In the low, boggy lagoons, like those about Horseshoe lake, they are generally found in the little open glades, about the piles of drift wood, muskrat houses and half whelmed logs. They are even a greater delicacy than the bluewing teal in the golden days of September, and many is the one I have enjoyed. But never again. I would rather see one wood duck about its old haunts that fall, than kill a dozen mallards, redheads or bluebills, and I can say truthfully, no matter how many opportunities I may yet have presented me, I have killed my last woodduck.

What a picture a pair of these lovely birds would make today up on old Horseshoe, swimming side by side along the flag festooned shore, keeping sharp vigil on the antics of the little yellow balls of babies following in their wake, and at the same time always on the lookout for any of the tidbits that there so plentifully abound.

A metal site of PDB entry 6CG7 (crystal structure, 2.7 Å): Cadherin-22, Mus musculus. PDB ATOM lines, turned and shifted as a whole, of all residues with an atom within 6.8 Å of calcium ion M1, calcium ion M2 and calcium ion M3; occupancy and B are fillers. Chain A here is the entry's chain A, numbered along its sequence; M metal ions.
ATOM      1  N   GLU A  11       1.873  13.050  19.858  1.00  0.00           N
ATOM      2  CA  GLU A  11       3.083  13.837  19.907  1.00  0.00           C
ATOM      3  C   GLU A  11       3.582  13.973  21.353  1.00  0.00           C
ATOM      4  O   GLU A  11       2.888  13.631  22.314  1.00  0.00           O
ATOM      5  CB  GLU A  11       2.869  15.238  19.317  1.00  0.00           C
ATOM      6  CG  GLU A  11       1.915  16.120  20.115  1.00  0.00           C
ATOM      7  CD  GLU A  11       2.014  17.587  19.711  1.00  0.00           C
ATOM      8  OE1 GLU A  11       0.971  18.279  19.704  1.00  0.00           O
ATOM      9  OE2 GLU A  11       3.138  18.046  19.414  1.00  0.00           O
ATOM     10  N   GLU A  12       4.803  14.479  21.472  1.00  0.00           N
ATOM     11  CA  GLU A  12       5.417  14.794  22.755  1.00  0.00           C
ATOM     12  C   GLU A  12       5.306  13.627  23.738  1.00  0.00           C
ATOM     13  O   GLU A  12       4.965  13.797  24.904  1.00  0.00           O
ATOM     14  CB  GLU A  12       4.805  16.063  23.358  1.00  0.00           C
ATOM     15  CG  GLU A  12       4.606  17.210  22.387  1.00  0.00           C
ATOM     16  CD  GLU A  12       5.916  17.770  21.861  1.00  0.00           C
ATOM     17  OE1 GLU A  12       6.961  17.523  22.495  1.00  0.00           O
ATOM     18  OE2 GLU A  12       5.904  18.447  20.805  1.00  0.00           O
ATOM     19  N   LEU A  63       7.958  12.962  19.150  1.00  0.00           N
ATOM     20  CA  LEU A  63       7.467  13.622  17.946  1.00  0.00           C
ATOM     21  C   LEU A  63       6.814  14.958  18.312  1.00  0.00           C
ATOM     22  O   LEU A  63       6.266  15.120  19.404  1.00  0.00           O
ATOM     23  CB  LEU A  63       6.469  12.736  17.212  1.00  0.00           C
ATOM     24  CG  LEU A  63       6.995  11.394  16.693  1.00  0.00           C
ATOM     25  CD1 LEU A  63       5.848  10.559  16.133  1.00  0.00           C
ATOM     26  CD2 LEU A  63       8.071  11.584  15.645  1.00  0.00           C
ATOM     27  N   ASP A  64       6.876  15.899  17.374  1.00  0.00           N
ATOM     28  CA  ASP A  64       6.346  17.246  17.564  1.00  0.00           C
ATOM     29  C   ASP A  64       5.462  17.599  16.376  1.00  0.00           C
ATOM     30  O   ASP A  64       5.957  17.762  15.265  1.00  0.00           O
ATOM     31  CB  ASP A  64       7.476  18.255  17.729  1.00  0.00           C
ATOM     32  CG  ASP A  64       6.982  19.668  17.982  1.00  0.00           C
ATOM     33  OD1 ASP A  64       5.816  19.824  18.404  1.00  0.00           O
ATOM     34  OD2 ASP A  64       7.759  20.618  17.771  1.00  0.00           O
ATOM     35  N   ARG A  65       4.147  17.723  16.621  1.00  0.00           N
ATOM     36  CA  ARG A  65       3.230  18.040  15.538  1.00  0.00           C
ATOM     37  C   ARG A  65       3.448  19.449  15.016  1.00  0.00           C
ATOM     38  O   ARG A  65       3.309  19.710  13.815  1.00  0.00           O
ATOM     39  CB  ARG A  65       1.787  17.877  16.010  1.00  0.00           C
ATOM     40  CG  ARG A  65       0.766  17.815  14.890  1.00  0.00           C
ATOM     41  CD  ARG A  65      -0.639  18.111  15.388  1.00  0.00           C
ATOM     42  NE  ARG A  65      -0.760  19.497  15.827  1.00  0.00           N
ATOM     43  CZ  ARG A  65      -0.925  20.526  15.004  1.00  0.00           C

There tumbles a white miller on to the surface of the lake. They see it, and at a signal from the mother hen, the whole flock scrambles wildly thither, pell mell, amidst flying foam and crystal drops, until the lucky one gobbles it down. Then they settle back into normal placitude again, and swim away in idle happiness.

Now they reach one of those half whelmed old cottonwoods, and as the fluffy children begin to cheep petulantly, as they dart hither and yon in pursuit of the tiny flies and insects their coming has flushed from the prostrate trunk, the parents clamber up on its broad back, and in the topaz sunshine, begin to preen themselves, standing high and vigorously flitting their wings, bringing into view the deep reds and purples of their strong pinions - the dusky heads shaded with green, their milk-white breasts, dainty throats and mottled browns and blacks of their bodies, all shining in one dazzling sheen in the golden flood overlying water, wood and field.